Huawei in 2019: four cameras, foldable phones, flagship stores

Although it started off on the wrong foot, 2018 has surprisingly been good to Huawei. It now has two rock-solid flagships smartphones that top the charts in cameras. It has managed to dethrone Apple as the second biggest smartphone company in the world. And all of that without having the US market in its (official) list of customers. Perhaps emboldened by that success, the Chinese OEM has big plans for 2019. And, not surprisingly, some of those might not include the US at all.

It may not have been first to the dual camera race (HTC deserves that title) but Huawei can perhaps be credited for making triple cameras a thing. Samsung, however, one-upped it with the market's first quadruple cameras on the Galaxy A9 (2018) but Huawei is unfazed. It is confident it can do one better, focusing on improving optical zoom, perhaps by as much as 10x. After all, it's not aiming for mid-range phones as Samsung did.

In fact, Huawei isn't interested in entry-level phones at all, or at least that's what Walter Ji, Huawei's president for western Europe, disclosed to Android PIT. It's not good for the brand, he says, even though that brand does have quite a few mid-range phones in Asia. That's really no problem since its sub-brand Honor has definitely cornered that market tier anyway. As an aside, Ji also confides that Huawei has no plans on making Android One phones. No surprise there really, given how much emphasis the company puts on its customized EMUI experience.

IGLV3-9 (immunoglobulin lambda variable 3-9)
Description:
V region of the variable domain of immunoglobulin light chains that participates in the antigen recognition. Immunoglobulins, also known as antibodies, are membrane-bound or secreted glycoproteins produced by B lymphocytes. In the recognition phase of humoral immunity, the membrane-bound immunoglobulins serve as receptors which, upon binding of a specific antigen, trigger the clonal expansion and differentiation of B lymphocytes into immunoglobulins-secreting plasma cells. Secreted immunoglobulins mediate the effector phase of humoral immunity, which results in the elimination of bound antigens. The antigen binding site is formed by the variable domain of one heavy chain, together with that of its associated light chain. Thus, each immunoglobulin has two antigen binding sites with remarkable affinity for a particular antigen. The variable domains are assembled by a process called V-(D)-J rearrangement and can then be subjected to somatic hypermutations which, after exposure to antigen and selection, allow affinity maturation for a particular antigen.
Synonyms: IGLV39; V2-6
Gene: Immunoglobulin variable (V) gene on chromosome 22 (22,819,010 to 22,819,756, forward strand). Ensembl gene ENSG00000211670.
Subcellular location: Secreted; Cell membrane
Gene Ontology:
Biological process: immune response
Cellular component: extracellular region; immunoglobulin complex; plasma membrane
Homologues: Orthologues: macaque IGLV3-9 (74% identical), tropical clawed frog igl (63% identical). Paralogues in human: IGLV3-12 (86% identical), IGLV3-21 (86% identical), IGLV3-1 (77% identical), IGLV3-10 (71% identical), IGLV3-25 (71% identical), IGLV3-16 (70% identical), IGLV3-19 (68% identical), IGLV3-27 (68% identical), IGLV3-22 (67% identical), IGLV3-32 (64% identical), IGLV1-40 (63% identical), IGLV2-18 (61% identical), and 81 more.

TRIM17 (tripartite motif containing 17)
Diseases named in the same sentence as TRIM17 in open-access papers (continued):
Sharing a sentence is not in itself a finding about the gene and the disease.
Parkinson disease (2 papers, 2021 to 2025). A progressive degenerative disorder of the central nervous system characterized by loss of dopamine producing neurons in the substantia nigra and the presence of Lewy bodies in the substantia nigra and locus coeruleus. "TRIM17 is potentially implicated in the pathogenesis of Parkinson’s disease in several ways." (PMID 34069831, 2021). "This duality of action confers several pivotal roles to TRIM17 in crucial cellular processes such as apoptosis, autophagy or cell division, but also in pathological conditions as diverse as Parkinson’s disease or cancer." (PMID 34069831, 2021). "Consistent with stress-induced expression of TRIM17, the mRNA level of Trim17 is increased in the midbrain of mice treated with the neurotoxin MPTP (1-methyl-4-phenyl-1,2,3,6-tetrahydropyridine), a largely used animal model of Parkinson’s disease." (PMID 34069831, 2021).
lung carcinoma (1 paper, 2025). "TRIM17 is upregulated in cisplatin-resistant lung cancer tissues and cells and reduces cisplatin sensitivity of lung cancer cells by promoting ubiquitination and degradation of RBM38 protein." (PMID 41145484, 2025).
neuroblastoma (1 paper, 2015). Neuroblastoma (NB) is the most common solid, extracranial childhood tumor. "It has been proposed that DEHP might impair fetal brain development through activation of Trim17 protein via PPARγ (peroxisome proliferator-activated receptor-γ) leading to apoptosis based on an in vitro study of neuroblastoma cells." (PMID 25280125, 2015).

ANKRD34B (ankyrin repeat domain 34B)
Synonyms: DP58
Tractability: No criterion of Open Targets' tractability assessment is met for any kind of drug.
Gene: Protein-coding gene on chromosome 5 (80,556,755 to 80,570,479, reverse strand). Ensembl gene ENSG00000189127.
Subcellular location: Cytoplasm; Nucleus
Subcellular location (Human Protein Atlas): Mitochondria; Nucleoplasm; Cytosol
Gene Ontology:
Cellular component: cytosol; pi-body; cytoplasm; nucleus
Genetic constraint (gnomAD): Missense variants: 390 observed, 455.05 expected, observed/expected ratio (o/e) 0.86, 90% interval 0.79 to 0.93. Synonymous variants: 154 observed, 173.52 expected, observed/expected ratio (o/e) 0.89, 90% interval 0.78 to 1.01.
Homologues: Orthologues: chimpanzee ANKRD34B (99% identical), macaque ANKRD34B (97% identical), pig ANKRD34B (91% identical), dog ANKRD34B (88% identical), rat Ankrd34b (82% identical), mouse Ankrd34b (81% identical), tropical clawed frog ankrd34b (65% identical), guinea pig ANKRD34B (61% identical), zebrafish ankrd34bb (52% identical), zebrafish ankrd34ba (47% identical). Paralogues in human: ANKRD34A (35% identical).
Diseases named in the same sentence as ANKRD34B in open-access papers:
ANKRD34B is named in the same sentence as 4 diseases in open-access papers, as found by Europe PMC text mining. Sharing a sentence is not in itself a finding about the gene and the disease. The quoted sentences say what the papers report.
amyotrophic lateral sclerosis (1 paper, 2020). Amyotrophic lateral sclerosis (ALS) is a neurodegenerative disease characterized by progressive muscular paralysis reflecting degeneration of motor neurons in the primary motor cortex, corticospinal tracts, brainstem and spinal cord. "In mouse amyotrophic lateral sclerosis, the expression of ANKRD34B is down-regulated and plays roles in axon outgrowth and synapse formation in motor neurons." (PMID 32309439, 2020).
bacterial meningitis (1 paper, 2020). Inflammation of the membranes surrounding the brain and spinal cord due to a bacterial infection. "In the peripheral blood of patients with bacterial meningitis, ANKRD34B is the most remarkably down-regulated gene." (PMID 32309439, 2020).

That does leave Huawei free to explore higher tier possibilities, like a foldable phone. It's no secret that Huawei is planning to put out one next year, but it has to actually show it even has a working prototype. Samsung and Lenovo have shown their hand. The market still awaits LG's and Huawei's.

Indirectly related to smartphones, Huawei is also working companies and carriers in pushing 5G technology forward. That's actually a thorny subject for Huawei because it is facing not just opposition but actual bans from participating in 5G development in some countries. All for the same allegations of state-sanctioned espionage. But while it is being shoved out of the US market, Huawei is turning its eyes on Europe instead. It recently opened up its first European flagship store in Milan and realized just how insufficient that is. It plans to open ten to twenty other flagships across the region to make sure it leaves a lasting impression in that market.